Lab Choice — What If I Make A Mistake?
In the choice of your rotation
If you would never consider joining your rotation lab and if you feel like you’re not getting anything out of the rotation, then you should begin setting up your next rotation, regardless of whether the quarter is over. Many students fear that leaving a rotation early is awkward, offensive or disappointing to the PI, but it is a normal part of the rotation process and the most important task for your first year is that you find a thesis lab. Many students will experience a rotation that is a poor match, and it is important to try to recognize this early and make steps to move on to the next rotation.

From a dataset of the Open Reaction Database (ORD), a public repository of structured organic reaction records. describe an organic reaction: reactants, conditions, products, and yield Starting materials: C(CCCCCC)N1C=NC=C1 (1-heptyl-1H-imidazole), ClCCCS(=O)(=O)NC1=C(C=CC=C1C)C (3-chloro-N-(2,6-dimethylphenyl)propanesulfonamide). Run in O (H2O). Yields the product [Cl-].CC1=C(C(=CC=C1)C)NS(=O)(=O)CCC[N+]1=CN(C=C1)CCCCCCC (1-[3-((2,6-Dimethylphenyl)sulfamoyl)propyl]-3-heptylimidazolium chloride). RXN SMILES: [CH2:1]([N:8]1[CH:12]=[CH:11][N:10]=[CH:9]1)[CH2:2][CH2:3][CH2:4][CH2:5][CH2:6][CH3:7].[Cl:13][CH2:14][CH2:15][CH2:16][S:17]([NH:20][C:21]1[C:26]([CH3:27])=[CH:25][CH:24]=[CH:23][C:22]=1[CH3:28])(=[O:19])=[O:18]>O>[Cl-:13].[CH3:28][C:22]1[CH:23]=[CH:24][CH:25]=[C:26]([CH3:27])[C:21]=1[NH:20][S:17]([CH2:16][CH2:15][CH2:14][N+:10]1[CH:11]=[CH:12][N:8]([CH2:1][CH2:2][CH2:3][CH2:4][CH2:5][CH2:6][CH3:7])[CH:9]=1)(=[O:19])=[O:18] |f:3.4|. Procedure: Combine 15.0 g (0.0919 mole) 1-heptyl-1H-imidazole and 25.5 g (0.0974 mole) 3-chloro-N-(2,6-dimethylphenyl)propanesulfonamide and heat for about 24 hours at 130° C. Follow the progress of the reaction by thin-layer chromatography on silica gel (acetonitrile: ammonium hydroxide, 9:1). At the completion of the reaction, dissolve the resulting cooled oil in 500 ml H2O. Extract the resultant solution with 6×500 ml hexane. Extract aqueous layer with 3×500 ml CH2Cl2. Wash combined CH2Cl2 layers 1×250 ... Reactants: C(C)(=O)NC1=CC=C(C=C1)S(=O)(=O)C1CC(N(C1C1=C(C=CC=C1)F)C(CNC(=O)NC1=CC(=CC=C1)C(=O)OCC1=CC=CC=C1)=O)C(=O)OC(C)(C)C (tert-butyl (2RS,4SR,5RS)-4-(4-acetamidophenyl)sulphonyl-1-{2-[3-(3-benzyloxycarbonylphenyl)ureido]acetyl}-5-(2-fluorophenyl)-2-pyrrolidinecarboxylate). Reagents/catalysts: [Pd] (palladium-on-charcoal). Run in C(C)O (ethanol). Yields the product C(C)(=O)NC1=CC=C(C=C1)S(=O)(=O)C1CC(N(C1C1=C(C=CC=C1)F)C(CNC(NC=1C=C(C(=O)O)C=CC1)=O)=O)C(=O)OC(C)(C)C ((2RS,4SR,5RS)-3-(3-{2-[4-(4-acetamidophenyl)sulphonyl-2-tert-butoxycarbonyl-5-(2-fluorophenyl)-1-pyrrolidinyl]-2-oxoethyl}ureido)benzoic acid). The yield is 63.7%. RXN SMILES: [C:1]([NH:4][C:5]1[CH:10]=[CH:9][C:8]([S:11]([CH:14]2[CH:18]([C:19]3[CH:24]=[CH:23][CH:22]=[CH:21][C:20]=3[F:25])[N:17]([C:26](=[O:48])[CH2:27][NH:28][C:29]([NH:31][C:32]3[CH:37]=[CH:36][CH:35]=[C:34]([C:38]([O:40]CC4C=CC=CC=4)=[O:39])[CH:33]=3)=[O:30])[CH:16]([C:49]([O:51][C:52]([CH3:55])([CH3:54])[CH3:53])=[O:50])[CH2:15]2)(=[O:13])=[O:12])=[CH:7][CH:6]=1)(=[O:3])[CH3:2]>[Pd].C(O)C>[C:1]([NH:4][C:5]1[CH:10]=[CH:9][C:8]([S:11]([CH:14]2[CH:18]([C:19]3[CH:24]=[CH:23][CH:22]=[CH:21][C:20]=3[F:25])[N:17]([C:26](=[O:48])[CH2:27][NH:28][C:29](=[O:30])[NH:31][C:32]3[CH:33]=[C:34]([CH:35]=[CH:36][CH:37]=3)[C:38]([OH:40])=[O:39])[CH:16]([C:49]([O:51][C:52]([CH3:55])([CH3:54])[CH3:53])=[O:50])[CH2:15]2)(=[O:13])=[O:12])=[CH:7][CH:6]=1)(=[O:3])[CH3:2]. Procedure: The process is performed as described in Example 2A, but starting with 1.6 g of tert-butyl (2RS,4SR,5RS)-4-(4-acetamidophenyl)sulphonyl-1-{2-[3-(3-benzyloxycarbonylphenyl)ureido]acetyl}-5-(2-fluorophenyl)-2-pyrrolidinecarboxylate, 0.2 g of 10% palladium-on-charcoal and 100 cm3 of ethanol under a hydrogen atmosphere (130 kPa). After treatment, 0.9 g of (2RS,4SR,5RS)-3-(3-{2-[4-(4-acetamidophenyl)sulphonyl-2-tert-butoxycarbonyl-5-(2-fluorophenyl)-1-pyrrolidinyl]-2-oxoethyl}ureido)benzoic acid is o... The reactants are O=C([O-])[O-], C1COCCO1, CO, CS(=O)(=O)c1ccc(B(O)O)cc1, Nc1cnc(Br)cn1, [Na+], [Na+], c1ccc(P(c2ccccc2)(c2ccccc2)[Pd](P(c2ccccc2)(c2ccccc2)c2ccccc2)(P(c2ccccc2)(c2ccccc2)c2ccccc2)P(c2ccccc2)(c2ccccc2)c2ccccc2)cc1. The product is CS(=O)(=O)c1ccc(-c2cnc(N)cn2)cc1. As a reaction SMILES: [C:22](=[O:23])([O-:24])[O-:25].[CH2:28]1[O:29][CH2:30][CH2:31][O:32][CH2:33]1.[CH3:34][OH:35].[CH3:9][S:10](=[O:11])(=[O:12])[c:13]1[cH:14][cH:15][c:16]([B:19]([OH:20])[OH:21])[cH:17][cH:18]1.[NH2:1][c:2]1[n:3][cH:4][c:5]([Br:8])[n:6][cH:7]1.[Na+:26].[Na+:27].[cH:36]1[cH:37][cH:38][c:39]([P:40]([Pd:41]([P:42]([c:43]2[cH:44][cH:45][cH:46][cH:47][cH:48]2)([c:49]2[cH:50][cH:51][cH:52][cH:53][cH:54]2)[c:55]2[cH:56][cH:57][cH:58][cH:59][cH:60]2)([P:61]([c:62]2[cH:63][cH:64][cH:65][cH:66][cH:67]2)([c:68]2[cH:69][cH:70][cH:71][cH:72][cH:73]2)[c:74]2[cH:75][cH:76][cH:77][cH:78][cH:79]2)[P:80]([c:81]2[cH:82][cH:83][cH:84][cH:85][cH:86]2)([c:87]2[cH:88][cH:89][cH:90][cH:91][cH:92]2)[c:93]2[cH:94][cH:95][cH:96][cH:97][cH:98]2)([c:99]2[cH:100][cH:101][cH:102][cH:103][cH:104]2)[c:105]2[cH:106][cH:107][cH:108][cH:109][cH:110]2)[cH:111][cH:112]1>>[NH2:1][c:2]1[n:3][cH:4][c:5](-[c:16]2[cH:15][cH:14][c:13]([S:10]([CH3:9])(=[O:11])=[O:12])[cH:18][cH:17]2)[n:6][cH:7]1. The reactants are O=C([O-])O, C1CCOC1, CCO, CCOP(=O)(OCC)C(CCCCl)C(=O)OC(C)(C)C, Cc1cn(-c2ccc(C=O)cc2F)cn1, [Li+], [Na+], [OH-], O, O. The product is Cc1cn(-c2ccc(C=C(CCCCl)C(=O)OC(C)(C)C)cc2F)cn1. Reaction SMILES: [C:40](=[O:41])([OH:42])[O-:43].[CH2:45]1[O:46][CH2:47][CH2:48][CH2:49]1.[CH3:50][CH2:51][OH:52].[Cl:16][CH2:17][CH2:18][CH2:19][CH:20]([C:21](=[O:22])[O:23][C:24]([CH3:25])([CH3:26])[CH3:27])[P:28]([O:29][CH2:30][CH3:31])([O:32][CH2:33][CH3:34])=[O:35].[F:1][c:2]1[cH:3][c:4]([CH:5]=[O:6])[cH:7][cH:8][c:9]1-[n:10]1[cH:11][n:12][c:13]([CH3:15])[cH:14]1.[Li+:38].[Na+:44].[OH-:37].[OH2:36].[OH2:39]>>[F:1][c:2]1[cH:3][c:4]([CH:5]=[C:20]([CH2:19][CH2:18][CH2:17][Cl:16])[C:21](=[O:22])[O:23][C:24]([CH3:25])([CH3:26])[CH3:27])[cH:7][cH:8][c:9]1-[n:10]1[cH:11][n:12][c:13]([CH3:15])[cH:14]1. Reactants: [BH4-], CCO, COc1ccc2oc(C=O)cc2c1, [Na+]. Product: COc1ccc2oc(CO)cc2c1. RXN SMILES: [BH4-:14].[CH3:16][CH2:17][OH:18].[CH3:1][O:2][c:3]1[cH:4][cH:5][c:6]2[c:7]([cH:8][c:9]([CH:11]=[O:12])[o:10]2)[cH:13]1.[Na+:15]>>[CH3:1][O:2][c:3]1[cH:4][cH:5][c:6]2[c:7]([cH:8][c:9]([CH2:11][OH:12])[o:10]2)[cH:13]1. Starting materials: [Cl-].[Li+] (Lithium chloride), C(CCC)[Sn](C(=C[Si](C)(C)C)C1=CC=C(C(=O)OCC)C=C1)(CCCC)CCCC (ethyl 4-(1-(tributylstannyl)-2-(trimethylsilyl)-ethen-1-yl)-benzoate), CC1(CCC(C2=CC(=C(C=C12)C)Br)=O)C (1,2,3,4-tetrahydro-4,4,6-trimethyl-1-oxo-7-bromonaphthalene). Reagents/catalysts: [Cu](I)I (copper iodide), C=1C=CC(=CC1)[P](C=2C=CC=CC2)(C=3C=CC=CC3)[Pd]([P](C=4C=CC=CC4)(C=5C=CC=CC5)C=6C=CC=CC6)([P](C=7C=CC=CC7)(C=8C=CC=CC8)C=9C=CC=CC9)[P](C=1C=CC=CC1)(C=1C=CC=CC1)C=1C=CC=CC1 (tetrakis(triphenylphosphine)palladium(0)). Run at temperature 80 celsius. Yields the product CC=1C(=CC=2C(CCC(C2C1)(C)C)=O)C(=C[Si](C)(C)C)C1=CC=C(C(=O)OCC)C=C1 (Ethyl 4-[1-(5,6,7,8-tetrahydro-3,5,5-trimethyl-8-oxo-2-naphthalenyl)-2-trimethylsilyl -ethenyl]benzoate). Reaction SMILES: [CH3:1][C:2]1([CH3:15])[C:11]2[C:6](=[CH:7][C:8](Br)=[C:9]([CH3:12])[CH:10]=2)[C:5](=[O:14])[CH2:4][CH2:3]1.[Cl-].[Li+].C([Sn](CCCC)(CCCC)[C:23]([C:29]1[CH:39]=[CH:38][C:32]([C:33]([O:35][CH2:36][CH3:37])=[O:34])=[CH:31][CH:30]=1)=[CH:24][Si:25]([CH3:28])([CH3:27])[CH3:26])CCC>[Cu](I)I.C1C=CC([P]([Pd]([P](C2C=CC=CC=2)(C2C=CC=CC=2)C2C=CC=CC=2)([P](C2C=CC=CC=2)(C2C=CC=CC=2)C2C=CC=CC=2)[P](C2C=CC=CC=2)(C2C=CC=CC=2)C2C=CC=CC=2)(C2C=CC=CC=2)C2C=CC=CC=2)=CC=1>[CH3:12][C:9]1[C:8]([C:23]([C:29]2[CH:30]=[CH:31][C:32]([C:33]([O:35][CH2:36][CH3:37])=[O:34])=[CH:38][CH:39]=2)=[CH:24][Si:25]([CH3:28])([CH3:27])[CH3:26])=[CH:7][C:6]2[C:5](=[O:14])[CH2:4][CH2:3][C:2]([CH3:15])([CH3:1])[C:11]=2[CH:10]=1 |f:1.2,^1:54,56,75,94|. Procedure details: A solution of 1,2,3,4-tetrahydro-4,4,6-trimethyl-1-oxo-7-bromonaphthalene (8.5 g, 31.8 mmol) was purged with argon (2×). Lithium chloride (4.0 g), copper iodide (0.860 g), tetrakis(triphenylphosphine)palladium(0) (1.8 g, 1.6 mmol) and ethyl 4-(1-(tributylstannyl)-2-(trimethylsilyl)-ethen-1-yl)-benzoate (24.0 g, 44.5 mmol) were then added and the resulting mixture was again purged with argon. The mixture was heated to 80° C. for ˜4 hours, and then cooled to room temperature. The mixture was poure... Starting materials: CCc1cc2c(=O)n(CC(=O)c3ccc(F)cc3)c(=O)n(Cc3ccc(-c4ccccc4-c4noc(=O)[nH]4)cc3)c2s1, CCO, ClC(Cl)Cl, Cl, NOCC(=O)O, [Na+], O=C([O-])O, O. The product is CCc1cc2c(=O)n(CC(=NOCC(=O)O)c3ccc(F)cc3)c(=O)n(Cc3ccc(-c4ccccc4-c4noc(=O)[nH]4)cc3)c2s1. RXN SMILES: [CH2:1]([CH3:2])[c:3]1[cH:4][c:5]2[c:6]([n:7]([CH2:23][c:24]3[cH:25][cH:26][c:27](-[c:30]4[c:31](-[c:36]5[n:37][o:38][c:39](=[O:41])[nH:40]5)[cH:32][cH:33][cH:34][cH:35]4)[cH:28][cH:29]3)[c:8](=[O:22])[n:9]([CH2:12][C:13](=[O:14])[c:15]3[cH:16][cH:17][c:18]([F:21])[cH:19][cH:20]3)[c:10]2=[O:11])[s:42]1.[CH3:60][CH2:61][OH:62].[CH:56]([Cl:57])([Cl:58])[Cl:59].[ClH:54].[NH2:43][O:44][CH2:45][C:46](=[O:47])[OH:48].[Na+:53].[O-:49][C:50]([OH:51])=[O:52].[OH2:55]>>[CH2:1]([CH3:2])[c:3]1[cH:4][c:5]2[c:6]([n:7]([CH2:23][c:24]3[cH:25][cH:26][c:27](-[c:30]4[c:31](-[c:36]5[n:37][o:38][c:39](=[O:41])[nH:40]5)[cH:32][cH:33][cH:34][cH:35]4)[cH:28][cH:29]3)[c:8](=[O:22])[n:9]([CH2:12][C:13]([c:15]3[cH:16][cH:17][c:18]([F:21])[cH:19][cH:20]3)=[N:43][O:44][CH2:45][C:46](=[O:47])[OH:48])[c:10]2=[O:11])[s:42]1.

If you need advice about how to best approach conversations with your rotation advisor, consult your Home Program’s first-year advisor or graduate student advisor.
In the choice of your thesis lab
If you feel that the only way for you to be successful in graduate school is to change labs, or if you feel that you would truly flourish elsewhere, then apply yourself to figuring out what you need in a new lab and planning your exit.
Seek out counsel from your Program Director or Department Chair, first-year or graduate advisors, and any other mentors, including staff in the Office of Graduate Education.
Switching thesis labs is not that uncommon. Other students, including BioPeers mentors, have been in this position and can provide a listening ear, discussion, and advice.